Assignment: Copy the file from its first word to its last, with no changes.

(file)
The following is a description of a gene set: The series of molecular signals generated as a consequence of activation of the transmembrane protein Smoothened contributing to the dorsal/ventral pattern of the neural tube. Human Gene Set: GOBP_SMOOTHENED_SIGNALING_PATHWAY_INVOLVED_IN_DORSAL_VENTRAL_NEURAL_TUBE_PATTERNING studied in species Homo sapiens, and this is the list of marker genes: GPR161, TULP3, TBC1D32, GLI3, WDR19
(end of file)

The following is a description of a gene set: The series of molecular signals generated as a consequence of activation of the transmembrane protein Smoothened contributing to the dorsal/ventral pattern of the neural tube. Human Gene Set: GOBP_SMOOTHENED_SIGNALING_PATHWAY_INVOLVED_IN_DORSAL_VENTRAL_NEURAL_TUBE_PATTERNING studied in species Homo sapiens, and this is the list of marker genes: GPR161, TULP3, TBC1D32, GLI3, WDR19